I have ideas. So many ideas. Goals. Dreams. And yet...
Living life as a self-identified (probably) autistic person means I've come to accept some truths about myself.
I have limitations just like everyone else. But mine are uniquely colored by my neurotype. And because I'm in the minority in my neurotype, the world rarely understands the reality of those limitations.
Three Intersecting Traits and a Couple of Co-Morbidities
My greatest limitation lies that the intersection of 3 personal traits.
I have an overabundance of compassion and empathy. I connect very quickly to others' emotional struggles.
My social cup is finite. No matter how present I want to be for others, I can only handle so much interaction before I collapse.
I have a profound sense of social justice. Fairness and equity are core to my personal ethics.
These traits interact and create their own dynamics. Compassion and empathy plus a need for fairness create a desire to help others. But my finite social capacity and need for justice give me very low tolerance for barriers and obstacles. And my compassion for others and desire to help are taxed easily because I can only handle so much social contact. Three things pulling me in different directions, like the most complicated tug o' war ever.
And then, add in some ADHD traits and a little Rejection-Sensitive Dysphoria to spice it up. I have a touch of time-blindness, struggle with routines, and respond badly to perceived rejection.
And that, my friends, is how you create burnout.
What I Can Do and What I Want to Do are Different
Somewhere along the line, I internalized the idea that I can do anything I put my mind to. I think a lot of parents try to instill this idea in their kids. But I've come to understand how damaging that belief really is. Because we can't do anything we want to. And we shouldn't try to do everything, even when we want to.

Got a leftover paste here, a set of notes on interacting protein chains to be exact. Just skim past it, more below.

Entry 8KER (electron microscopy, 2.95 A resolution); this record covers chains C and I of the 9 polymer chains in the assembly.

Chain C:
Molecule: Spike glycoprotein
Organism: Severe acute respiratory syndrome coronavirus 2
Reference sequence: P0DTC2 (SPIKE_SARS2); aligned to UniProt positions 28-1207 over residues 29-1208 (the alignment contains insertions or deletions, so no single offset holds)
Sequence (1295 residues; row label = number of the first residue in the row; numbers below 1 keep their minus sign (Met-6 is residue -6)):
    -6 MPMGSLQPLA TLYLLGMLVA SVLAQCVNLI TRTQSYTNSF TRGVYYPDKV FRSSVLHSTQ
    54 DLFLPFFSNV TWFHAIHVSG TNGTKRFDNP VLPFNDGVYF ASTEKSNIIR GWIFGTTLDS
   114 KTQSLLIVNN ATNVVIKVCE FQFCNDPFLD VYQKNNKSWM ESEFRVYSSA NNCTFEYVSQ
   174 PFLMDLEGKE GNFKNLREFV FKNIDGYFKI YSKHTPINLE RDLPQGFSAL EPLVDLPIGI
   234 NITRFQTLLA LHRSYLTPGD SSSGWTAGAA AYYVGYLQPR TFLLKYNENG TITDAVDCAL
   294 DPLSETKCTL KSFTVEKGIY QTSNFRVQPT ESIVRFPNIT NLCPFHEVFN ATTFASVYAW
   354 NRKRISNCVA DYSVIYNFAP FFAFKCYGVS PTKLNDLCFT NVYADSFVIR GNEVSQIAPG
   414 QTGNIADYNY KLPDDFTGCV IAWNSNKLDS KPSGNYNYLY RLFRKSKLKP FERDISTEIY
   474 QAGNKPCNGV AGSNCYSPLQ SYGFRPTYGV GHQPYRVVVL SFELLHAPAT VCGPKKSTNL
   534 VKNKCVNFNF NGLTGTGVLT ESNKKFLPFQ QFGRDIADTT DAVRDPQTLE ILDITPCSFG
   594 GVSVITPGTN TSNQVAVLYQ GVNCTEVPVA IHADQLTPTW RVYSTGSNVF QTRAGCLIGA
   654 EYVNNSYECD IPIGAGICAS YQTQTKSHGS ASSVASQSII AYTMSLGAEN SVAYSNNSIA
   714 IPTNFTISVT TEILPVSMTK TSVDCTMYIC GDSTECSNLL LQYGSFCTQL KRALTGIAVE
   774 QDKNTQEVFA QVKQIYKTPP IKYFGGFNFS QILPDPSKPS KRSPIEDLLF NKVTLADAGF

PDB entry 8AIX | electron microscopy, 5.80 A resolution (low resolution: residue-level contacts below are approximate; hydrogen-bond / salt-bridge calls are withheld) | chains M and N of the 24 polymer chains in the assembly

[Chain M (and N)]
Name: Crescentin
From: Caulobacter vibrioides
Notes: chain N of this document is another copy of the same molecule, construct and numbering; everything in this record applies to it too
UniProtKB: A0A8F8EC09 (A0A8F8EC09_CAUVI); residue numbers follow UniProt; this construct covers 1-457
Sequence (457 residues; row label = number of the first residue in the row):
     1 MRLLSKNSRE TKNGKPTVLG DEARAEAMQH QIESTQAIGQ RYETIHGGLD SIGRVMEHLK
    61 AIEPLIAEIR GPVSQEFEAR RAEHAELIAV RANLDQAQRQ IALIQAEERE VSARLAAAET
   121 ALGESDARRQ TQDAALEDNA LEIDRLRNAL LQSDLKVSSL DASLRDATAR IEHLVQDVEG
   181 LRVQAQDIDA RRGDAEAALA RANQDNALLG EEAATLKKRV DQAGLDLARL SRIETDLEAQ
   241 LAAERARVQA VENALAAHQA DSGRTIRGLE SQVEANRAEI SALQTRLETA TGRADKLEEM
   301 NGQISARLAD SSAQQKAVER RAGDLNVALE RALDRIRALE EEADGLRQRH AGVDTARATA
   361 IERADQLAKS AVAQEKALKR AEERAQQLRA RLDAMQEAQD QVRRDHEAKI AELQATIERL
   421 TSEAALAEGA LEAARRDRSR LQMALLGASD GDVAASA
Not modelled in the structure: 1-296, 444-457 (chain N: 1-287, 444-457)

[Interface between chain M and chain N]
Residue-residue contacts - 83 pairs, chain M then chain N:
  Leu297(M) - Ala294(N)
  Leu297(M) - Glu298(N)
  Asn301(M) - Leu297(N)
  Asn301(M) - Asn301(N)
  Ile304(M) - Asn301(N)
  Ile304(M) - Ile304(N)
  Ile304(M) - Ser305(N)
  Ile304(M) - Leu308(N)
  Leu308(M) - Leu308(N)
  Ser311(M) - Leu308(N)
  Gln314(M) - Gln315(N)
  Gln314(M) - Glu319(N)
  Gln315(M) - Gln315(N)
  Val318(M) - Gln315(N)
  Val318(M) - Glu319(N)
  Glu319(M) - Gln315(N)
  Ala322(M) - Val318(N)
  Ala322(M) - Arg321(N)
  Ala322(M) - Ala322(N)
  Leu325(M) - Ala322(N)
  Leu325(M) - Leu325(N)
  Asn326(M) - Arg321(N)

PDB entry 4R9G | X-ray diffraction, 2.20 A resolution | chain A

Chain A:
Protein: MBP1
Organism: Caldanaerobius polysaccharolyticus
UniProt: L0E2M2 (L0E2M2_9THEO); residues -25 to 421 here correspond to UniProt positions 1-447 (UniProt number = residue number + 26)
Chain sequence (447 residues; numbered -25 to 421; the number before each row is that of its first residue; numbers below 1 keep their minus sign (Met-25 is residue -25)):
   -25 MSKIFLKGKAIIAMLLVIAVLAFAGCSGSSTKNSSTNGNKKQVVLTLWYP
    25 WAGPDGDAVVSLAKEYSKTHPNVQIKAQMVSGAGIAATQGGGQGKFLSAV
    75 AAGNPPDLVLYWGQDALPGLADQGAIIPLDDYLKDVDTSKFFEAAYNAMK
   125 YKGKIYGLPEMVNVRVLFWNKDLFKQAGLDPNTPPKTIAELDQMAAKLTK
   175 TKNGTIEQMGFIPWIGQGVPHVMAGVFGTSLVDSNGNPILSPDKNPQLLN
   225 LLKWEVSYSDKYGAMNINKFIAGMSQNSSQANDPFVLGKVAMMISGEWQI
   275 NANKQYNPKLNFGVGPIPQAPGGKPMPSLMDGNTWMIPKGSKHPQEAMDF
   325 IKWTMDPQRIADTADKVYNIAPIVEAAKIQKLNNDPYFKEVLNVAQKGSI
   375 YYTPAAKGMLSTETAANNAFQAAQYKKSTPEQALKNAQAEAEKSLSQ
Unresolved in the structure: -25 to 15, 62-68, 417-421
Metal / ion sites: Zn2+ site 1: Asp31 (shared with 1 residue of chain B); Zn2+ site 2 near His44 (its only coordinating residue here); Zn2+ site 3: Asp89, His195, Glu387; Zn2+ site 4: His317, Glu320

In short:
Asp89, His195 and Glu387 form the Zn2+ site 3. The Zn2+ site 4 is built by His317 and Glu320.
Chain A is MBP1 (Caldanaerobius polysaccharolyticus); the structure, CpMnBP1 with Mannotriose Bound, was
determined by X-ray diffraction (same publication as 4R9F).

We are human. Finite. Limited. Some of us are more obviously limited than others. But all of us have limits. Physical limits. Financial limits. Limits in capacity, ability, and skill. And we only have so much time every day. Trying to do everything means that we may not give our best work to each of our goals. That's not going to leave us fulfilled. In fact, it will just leave us feeling more empty than when we started.
A colleague once gave me great advice. She said "Saying no to things that don't interest you is easy. What is hard is saying no to things that you'd love to do if you had all the time and energy in the world." Oof. That one hits hard.
So I'm in the midst of doing some hard choosing. Picking my battles. Setting priorities. And most importantly, acknowledging my limitations. Which means I'm saying no a lot. No to out-of-state patients, in part because I would have to get another medical license in their state (which is both a lot of work and would never be cost-effective for my practice.) No to speaking engagements that don't serve my interests. No to committees, boards of directors, and partnerships. Because I want to get this right. I can't be all things to all people, but I can be the right thing for the right person. And that's enough.